Every army in the Second World War recognized battle exhaustion or shell shock as a genuine, curable condition among soldiers under acute strain. But it was felt by many officers in 1944 that the US Army had become too ready to allow its men to believe that battle exhaustion was an acceptable state. There is a narrow borderline between humanitarian concern and dangerous weakness. If Patton had been overharsh in his treatment of battle exhaustion in Sicily, there seemed grounds for believing that in Normandy, First Army moved too far in the opposite direction. Major Frank Colacicco of the 3rd/18th Infantry described how men appeared before him claiming battle fatigue and, if challenged, defied him to court-martial them. ‘What was five years in the brig? They knew that the US government would fluke out.’ By July, the rear areas of all the Allied armies were generously populated with deserters, whom American units often treated with much greater forbearance than the British. Provost-Sergeant James Dobie of the British 5th King’s Regiment was astonished to discover, when he returned two errant GIs to their unit, that ‘they were greeted like long-lost brothers instead of absentees’. The German army’s discipline was not based entirely upon natural loyalty. Between January and September 1944, the Wehrmacht executed almost 4,000 of its own men, 1,605 of these for desertion.

Some senior Americans regretted that their army had failed to adopt Montgomery’s policy before D-day, of leavening untried divisions with key officers and NCOs who possessed battle experience at battalion level and below. There had also been a failure to make the men of First Army familiar with their leaders. An extraordinary number of American soldiers who fought in north-west Europe regarded the high command as impossibly remote, and Eisenhower and Bradley as hardly comprehensible figures. A few divisional commanders – Huebner, Cota, Barton, Rose, Eddy – became widely known and respected by their men. But the roll call of senior American officers found wanting and sacked in Normandy was astonishing: two successive commanders of 90th Division, Brown of 28th Division, McMahon of 8th (who told Bradley frankly, ‘Brad, I think you are going to have to relieve me.’),9 Watson of 3rd Armored, to name only the most prominent. Bradley found 83rd Division’s leadership ‘uncertain’, and that of the 79th and 80th suspect. Of the corps commanders, only Collins had distinguished himself. The commander-designate of First Army, Courtney Hodges, was considered by most of his peers to be an officer of limited imagination and self-effacing personality. Bradley described him as ‘one of the most skilled craftsmen under my entire command’, but was constrained to add that he was also ‘essentially a military technician . . . a spare, soft-voiced Georgian without temper, drama, or visible emotion.’10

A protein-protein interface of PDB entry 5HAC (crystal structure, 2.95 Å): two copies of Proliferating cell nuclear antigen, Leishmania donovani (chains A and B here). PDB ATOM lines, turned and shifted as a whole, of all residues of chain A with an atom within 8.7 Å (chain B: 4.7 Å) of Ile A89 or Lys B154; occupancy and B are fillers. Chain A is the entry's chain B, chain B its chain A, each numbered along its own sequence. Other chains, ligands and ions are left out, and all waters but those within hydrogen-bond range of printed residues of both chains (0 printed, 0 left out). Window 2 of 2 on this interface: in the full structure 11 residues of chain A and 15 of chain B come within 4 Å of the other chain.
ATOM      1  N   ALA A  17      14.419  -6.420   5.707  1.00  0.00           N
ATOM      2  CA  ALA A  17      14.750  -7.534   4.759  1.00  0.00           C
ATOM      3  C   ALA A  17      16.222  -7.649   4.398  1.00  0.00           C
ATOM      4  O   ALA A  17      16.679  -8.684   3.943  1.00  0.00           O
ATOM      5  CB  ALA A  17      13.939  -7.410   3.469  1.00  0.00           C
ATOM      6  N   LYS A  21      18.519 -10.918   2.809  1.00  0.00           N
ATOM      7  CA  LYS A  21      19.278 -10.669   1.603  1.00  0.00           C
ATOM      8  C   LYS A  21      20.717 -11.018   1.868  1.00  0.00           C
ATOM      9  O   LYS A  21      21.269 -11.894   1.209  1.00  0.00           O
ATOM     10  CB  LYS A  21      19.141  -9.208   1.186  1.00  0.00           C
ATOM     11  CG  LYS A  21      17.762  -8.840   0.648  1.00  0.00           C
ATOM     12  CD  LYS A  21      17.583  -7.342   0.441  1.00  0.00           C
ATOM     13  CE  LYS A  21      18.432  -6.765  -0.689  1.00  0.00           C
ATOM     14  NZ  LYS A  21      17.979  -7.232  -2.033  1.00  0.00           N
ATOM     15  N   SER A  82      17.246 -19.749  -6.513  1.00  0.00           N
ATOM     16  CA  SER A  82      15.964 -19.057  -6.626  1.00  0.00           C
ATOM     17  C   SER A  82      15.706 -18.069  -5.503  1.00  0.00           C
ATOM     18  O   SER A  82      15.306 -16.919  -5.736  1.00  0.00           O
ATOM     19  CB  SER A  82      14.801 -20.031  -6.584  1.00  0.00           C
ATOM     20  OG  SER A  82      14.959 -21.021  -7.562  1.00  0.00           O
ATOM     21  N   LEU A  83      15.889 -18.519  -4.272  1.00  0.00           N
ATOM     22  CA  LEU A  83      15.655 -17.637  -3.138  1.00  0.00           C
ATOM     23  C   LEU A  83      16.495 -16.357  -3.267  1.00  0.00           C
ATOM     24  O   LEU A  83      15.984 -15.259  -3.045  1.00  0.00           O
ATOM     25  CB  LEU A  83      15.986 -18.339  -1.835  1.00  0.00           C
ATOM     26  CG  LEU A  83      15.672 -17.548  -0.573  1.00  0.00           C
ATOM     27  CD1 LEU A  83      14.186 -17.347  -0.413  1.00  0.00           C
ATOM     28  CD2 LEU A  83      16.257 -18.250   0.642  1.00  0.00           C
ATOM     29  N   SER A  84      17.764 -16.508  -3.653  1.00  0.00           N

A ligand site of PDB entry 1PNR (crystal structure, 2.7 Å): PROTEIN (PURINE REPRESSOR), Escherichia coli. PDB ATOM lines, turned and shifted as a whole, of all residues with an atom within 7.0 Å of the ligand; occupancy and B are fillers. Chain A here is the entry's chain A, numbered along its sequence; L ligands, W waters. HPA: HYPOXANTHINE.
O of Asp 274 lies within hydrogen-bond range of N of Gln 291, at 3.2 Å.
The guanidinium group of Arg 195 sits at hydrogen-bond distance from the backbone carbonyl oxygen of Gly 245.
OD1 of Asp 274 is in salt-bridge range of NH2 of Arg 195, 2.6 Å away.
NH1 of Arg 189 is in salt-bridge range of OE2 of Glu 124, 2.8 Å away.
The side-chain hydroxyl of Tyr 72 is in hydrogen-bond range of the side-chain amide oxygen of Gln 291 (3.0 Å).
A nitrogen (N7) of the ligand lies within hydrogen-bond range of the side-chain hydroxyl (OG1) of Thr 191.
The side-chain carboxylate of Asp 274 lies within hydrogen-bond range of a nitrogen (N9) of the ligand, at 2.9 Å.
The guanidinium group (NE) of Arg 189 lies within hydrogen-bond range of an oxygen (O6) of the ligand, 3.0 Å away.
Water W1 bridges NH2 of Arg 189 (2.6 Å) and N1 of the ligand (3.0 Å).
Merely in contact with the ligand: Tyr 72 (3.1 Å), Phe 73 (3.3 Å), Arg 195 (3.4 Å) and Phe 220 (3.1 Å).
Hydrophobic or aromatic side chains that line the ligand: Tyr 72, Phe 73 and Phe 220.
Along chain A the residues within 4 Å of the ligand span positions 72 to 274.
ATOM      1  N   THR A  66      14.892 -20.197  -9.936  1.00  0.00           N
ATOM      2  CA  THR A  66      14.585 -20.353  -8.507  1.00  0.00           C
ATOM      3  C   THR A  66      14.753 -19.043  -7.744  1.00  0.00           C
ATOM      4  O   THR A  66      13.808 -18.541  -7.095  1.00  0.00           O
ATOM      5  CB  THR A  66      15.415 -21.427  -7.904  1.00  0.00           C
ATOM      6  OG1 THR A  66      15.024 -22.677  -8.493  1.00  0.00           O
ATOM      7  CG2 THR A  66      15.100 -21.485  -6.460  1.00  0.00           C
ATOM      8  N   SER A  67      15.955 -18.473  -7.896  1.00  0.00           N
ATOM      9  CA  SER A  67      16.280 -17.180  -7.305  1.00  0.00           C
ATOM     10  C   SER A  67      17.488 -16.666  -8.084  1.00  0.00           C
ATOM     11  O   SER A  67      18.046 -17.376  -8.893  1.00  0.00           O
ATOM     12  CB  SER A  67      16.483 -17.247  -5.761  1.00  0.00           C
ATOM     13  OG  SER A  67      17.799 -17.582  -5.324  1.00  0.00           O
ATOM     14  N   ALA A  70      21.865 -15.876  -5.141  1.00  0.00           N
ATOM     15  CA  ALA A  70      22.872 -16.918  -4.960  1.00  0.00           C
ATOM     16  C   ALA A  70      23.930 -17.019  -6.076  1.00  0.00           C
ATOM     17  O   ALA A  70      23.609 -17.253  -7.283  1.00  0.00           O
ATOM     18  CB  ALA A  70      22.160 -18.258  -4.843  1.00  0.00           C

If Bradley’s personal modesty was one of his most engaging characteristics, it contributed to the impersonality of his army. Whatever men thought of Patton – and many scorned him – all of them knew who he was. Most took a pride, then and later, in serving with Patton’s Army. As Montgomery understood so well, the cult of personality can be immensely valuable in war. The lack of it within the American army in Normandy – the difficulty for most infantry replacements of identifying with a man, a unit, anything human beyond their own squad save the vast juggernaut of tanks and guns with which they rolled – contributed significantly to the difficulties of the American army. Where the German army did its utmost to maintain men in regional formations, the Americans pursued a deliberate policy of dividing men from the same town or state – a legacy of the First War, when the pain of a local unit’s destruction was thought to have borne too heavily upon individual communities. But even industrialized war on a vast scale needs its focus of identity, its charismatic leaders. These were instinctive human necessities that America’s commanders seemed slow to understand.